Why There Will Never Be Another Shaquille O'Neal

Zach BuckleyNational NBA Featured ColumnistApril 1, 2013

LOS ANGELES, CA - FEBRUARY 19:  Shaquille O'Neal of the Boston Celtics with girlfriend Nicole 'Hoopz' Alexander sit courtside as they attend NBA All-Star Saturday night presented by State Farm at Staples Center on February 19, 2011 in Los Angeles, California.  NOTE TO USER: User expressly acknowledges and agrees that, by downloading and or using this Photograph, user is consenting to the terms and conditions of the Getty Images License Agreement. (Photo by Kevork Djansezian/Getty Images)
Kevork Djansezian/Getty Images

The glistening, 900-pound bronze statue in front of the LSU basketball practice facility only begins to hint at the lasting legacy left by the larger-than-life star of the hardwood known as Shaquille O'Neal.

On Tuesday night, the Los Angeles Lakers will offer up their own recognition of the big man.

O'Neal will become just the ninth player in franchise history to have his jersey retired (via Dave McMenamin of ESPNLosAngeles.com).

On the floor, O'Neal terrorized opposing bigs throughout his 19-year NBA career. His athleticism and coordination represented the unfairly generous gifts bestowed on his 7'1", 325-pound frame.


One-of-a-Kind on the Court

The game may never again see a player with O'Neal's stature and skill set manning the interior.

He blended the size of yesterday's centers with the agility and quickness of today's smaller post men—and dominated both of them. He ran around slower defenders and ran over smaller ones.

He was an All-Star starter during his rookie season of 1992-93, the first player to accomplish the feat since Michael Jordan started for the 1985 Eastern Conference All-Stars. He won his first of two scoring titles in just his third season.

Due to his intimidating size and struggles at the free-throw line (career 52.7 percent), opponents battered O'Neal on his post touches. But he just fought through the contact, taking out his frustration on NBA stanchions throughout the league.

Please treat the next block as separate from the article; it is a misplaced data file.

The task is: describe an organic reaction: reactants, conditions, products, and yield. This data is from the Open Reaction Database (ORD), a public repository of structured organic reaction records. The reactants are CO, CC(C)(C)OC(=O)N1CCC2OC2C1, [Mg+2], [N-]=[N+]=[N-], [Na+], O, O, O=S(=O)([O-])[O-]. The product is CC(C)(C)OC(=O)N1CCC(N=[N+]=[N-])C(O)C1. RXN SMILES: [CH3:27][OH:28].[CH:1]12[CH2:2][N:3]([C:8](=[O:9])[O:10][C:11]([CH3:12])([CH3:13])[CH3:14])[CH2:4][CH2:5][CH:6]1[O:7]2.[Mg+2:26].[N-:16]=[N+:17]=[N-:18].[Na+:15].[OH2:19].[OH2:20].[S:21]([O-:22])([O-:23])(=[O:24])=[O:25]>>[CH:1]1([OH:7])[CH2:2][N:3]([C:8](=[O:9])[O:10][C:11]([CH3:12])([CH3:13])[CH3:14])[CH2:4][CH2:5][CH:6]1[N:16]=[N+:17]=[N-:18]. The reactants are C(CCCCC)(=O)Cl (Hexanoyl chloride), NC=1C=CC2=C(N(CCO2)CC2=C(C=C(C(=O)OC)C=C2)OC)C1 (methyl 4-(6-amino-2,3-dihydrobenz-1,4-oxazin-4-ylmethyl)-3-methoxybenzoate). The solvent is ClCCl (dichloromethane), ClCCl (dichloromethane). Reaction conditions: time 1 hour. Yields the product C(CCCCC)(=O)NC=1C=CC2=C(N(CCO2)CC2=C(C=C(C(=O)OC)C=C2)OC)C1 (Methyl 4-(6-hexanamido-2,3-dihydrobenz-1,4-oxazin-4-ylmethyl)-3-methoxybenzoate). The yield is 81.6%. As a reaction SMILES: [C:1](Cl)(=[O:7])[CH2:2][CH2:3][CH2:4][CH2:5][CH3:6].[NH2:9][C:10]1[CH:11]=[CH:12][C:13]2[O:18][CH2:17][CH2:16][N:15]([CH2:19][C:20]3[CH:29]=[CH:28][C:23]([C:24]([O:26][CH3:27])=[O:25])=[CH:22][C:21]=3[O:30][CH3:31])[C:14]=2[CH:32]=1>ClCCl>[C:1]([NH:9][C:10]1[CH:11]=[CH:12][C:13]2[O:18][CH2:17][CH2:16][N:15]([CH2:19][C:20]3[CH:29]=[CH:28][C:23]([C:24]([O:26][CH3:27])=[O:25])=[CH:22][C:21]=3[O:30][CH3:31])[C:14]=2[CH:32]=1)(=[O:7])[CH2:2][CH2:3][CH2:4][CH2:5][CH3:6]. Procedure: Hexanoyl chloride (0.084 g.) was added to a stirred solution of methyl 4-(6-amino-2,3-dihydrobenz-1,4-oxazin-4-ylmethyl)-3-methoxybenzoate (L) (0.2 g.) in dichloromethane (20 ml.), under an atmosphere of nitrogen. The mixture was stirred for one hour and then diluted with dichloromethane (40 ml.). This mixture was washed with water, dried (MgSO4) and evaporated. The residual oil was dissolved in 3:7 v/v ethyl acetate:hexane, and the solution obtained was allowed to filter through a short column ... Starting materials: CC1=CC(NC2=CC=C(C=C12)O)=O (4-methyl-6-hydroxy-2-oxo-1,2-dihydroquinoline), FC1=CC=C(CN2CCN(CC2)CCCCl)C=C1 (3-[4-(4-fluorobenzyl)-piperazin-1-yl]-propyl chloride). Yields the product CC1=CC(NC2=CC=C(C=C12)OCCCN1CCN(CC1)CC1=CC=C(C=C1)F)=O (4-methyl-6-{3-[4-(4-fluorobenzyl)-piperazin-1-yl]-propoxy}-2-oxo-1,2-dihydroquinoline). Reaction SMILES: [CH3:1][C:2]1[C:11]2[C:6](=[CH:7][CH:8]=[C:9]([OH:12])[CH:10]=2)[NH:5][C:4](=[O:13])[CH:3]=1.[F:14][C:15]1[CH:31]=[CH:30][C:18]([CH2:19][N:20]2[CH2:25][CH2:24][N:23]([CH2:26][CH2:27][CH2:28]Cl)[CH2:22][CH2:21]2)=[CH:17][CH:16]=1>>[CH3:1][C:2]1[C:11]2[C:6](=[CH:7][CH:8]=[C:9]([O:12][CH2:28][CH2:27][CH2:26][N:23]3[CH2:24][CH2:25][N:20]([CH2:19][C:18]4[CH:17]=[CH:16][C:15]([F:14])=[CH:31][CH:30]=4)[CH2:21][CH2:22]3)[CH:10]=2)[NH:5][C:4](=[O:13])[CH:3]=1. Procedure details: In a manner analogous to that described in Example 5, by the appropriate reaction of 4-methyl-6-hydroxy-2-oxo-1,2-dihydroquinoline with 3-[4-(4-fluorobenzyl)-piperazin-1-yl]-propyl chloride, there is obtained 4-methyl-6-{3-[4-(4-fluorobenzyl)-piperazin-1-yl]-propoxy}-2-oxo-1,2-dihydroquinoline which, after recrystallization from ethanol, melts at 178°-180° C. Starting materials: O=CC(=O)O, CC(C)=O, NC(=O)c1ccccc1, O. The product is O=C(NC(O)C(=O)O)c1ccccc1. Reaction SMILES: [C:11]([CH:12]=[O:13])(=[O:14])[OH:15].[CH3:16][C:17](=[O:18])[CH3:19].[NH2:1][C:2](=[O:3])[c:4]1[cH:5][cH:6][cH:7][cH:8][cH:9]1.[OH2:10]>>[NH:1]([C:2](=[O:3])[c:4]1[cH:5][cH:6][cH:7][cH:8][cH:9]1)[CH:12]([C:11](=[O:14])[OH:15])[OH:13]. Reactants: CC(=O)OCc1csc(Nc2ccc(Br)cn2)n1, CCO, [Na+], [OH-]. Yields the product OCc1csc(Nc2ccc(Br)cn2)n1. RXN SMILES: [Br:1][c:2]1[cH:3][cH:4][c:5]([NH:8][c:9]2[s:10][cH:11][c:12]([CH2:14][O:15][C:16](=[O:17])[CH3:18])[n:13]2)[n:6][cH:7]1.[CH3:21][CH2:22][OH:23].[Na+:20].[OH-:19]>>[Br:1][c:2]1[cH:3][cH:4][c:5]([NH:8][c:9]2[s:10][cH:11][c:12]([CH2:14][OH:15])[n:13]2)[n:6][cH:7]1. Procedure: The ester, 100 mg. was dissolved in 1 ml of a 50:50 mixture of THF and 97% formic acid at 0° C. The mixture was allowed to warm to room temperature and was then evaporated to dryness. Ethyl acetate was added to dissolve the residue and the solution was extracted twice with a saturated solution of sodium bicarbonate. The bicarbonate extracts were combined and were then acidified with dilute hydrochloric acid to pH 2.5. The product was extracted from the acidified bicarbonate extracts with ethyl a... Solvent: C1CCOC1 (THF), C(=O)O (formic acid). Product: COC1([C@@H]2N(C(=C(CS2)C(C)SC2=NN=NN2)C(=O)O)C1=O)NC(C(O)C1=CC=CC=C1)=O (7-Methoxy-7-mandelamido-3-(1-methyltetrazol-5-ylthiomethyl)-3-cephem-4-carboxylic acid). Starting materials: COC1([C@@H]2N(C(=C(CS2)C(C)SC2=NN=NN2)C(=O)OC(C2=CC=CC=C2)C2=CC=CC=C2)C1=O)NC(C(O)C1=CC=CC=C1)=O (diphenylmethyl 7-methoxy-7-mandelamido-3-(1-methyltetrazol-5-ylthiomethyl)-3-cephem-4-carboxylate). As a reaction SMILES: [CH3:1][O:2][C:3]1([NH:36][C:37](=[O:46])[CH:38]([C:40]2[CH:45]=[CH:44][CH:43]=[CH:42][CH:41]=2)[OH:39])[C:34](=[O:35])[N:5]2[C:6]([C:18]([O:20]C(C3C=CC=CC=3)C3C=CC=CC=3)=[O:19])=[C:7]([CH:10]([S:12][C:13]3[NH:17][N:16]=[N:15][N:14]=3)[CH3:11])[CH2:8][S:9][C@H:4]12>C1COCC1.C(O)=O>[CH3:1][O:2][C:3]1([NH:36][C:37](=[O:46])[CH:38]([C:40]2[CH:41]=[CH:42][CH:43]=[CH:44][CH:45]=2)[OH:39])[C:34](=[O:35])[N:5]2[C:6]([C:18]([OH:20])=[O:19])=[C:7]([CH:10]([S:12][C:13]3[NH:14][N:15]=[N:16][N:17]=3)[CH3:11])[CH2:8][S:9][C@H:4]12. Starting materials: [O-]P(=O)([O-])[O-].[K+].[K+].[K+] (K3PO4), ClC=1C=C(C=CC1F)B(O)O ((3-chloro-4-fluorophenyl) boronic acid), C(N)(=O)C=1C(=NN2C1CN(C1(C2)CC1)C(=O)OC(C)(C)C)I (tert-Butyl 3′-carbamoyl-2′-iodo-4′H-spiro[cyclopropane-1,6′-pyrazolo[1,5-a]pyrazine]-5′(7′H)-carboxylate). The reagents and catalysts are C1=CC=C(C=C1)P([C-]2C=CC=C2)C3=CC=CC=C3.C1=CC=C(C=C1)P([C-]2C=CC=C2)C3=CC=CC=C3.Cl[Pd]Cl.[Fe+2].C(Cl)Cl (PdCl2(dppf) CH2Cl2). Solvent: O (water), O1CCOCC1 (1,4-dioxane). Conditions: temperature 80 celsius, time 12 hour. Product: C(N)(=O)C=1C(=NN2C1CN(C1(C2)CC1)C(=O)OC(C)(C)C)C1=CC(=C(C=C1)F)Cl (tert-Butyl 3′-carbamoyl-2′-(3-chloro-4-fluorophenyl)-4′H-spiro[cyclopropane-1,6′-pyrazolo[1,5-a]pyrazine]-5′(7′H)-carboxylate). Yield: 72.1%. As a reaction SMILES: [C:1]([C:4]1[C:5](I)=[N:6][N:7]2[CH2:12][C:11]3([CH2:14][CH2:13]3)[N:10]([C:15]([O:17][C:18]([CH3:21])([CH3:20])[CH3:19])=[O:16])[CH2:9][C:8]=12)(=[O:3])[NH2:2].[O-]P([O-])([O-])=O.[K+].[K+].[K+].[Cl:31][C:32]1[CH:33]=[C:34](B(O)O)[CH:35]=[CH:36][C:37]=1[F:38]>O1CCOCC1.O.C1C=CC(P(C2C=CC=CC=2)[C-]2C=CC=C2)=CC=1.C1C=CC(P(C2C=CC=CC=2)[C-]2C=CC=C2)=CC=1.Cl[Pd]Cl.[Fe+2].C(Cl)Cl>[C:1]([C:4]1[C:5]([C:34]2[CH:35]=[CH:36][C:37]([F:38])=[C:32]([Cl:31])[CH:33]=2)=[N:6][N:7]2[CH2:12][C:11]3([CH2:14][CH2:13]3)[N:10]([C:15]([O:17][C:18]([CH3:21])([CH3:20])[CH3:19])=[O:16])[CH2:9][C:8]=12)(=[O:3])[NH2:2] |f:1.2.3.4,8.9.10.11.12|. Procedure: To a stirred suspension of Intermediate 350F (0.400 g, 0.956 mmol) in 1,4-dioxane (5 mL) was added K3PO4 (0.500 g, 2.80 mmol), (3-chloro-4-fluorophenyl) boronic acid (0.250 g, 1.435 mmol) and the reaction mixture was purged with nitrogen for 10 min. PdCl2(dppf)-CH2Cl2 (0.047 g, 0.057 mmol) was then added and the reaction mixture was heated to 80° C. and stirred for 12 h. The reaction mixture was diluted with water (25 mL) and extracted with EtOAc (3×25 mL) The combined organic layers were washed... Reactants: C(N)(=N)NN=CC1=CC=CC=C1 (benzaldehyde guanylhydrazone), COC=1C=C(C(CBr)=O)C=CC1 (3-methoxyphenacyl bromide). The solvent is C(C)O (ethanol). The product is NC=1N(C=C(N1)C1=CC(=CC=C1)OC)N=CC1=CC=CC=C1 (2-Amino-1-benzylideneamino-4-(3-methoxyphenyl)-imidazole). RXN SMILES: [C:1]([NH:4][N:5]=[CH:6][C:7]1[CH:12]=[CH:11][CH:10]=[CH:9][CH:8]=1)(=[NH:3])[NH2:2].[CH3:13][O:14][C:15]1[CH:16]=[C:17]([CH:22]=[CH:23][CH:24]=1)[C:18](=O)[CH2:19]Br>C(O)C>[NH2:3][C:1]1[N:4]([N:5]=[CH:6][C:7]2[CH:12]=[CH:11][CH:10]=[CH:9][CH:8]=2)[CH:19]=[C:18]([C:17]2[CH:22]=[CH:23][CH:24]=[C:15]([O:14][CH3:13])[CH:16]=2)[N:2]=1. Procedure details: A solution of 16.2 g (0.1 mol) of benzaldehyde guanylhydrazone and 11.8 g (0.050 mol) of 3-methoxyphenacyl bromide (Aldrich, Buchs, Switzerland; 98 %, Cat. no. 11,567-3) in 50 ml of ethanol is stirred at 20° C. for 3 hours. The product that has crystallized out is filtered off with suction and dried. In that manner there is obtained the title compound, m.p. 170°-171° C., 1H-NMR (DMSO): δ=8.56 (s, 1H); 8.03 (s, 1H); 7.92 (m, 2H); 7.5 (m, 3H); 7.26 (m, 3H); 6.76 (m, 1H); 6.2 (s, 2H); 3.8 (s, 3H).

Although he played less than half of his career with the Lakers, the Purple and Gold Nation may have seen his finest days of basketball. He averaged 27 points and 11.8 rebounds during his eight seasons in L.A., winning his first and only MVP award in 1999-2000.

That year was also his first under coaching legend Phil Jackson and his first trip to the NBA Finals since his Orlando Magic were swept by the Houston Rockets in the 1995 championship.

Back under the game's brightest lights, O'Neal showed that even the league's biggest stage might not be big enough for him.

Starting in 2000, he guided the Lakers to three straight NBA championships, earning the NBA Finals MVP award all three times. During those championship series, O'Neal tallied a blistering 35.9 points and 15.2 rebounds.


One-of-a-Kind Off the Court

At the same time, the league will undoubtedly never see another off-court superstar like the man of a thousand nicknames.

Ask a hoops junkie for his favorite O'Neal nickname, and it's anyone's guess what exactly you'll hear.

His first moniker was a simple shortening of his first name—Shaq. It still elicits the clearest image of the hulking center somehow navigating his massive figure through the defense and finishing his ventures with thunderous throwdowns.

But the references to the big man grew more colorful over time.

Diesel and Superman are two that have stood the test of time better than most. But from the all-encompassing M.D.E. (Most Dominant Ever) and the Big Aristotle to the team-specific Shaqtus and the Big Shamrock, O'Neal was simply a marketing genius.

He's sixth on the league's all-time scoring list (28,596), seventh in career blocks (2,732) and 14th among all rebounders (13,099), via basketball-reference.com.

But O'Neal has always been so much more than just a basketball player.

His acting credits haven't always been greeted with the warmest responses from critics (Kazaam, anyone?), but the July 2013 release of Grown Ups 2 will give him a 20-year presence on the silver screen.

He's also brushed up his acting chops on the TV circuit with appearances on everything from Curb Your Enthusiasm to WWE Raw. He currently serves as an NBA analyst for TNT and co-hosts TruTV's clip show Upload.

He may be the only man afforded 26 hours in a day.

Between his acting and basketball career, he somehow found the time to release five studio rap albums, along with a compilation release. It was probably more impressive for the quantity than quality, but one music critic described O'Neal as "progressing as a rapper in small steps" (via J.T. Griffith of allmusic.com).

And we still haven't mentioned the fact that he's been a reserve officer in both Los Angeles and Miami Beach, an honorary U.S. deputy marshal (via SI.com), a trained mixed martial artist and the owner of a doctoral degree in education from Miami's Barry University (via ESPN.com).

Maybe I'm just hoops hardheaded, but my first thought of O'Neal starts somewhere inside the restricted area.

Something tells me I may be in the minority on that one.